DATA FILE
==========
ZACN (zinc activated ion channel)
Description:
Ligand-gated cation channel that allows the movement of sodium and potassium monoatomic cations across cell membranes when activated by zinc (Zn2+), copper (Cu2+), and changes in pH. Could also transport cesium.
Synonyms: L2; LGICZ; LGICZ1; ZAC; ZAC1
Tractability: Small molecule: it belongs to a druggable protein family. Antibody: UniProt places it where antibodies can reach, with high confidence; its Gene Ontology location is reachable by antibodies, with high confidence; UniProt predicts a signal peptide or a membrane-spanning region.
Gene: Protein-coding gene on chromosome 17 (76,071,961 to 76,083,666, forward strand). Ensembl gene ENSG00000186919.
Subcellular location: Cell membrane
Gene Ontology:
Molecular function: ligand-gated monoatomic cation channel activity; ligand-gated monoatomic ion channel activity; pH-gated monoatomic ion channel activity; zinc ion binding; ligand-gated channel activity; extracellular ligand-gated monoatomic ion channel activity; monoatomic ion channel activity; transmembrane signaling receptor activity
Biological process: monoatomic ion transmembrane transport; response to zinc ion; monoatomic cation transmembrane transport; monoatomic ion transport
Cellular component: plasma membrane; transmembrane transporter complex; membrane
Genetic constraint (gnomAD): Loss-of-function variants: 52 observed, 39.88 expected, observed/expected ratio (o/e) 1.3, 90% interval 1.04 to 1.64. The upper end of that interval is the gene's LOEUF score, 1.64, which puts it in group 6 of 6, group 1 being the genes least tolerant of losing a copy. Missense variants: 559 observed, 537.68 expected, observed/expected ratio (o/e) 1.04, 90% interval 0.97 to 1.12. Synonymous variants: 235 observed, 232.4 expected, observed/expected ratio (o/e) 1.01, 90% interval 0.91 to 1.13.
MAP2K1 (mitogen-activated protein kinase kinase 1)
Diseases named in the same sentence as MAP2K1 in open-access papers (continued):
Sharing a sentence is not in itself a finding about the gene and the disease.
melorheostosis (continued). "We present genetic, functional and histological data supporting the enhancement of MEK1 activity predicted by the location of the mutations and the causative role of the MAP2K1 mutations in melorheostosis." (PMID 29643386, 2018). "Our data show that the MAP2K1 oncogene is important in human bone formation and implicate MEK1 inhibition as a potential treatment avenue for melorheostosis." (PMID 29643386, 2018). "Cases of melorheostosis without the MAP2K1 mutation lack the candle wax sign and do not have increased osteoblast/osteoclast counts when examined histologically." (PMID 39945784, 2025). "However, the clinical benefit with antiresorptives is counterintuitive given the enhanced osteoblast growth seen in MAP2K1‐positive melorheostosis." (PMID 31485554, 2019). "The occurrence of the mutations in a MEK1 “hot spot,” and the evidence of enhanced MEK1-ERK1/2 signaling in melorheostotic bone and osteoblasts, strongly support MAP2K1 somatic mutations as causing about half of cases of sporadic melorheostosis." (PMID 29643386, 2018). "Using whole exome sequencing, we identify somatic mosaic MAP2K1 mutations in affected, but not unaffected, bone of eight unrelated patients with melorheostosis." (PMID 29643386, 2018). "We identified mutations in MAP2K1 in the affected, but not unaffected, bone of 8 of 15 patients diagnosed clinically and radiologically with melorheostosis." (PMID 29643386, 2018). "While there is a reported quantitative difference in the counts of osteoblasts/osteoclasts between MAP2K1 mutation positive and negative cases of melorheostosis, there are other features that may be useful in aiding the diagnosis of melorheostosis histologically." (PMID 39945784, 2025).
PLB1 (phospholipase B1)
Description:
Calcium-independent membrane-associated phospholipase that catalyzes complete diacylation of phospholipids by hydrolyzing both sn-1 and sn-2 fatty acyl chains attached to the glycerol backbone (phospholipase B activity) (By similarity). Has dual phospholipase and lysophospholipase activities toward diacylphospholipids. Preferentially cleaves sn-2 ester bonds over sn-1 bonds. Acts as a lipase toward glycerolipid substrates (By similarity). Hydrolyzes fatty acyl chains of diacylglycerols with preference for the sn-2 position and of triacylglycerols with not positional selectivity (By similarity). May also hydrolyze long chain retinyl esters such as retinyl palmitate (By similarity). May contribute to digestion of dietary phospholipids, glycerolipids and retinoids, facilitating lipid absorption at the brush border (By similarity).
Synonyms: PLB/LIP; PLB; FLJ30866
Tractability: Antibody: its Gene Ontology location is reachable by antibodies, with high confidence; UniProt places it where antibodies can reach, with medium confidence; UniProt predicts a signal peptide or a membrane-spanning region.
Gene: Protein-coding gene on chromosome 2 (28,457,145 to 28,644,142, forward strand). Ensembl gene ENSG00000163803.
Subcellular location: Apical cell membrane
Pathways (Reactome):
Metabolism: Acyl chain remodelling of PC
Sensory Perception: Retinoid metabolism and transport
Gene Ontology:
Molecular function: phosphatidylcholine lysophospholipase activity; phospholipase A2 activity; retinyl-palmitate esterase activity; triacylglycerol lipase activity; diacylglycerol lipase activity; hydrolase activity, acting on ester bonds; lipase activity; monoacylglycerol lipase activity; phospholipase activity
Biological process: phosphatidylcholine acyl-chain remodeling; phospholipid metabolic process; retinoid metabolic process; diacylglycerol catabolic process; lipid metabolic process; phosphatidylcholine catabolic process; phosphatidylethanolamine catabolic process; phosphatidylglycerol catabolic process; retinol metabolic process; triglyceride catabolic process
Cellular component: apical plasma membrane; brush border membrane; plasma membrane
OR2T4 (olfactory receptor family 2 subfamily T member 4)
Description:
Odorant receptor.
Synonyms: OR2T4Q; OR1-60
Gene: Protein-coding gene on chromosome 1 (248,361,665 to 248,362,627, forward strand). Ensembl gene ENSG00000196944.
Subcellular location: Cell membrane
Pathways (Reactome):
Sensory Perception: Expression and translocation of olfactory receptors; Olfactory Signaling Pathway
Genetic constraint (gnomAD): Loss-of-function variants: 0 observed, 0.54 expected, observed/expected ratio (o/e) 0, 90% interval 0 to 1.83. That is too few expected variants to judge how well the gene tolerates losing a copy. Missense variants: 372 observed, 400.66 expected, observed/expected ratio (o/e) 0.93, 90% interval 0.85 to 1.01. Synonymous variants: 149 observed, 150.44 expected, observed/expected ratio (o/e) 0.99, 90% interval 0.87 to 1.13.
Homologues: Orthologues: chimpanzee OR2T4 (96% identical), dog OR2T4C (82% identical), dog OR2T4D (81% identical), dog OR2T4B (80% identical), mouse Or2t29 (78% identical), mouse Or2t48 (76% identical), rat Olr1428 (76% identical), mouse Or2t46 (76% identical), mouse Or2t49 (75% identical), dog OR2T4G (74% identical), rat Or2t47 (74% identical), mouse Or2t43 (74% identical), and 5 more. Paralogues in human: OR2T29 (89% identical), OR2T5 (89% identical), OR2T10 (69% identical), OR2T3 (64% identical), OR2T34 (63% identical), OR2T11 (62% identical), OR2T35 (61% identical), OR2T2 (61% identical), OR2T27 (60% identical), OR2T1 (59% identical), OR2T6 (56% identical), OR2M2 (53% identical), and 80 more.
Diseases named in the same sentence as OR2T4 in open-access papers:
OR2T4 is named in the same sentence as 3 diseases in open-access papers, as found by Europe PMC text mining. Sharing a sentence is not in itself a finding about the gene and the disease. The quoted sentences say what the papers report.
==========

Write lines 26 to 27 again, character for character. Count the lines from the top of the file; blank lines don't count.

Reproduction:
Sensory Perception: Retinoid metabolism and transport
Gene Ontology: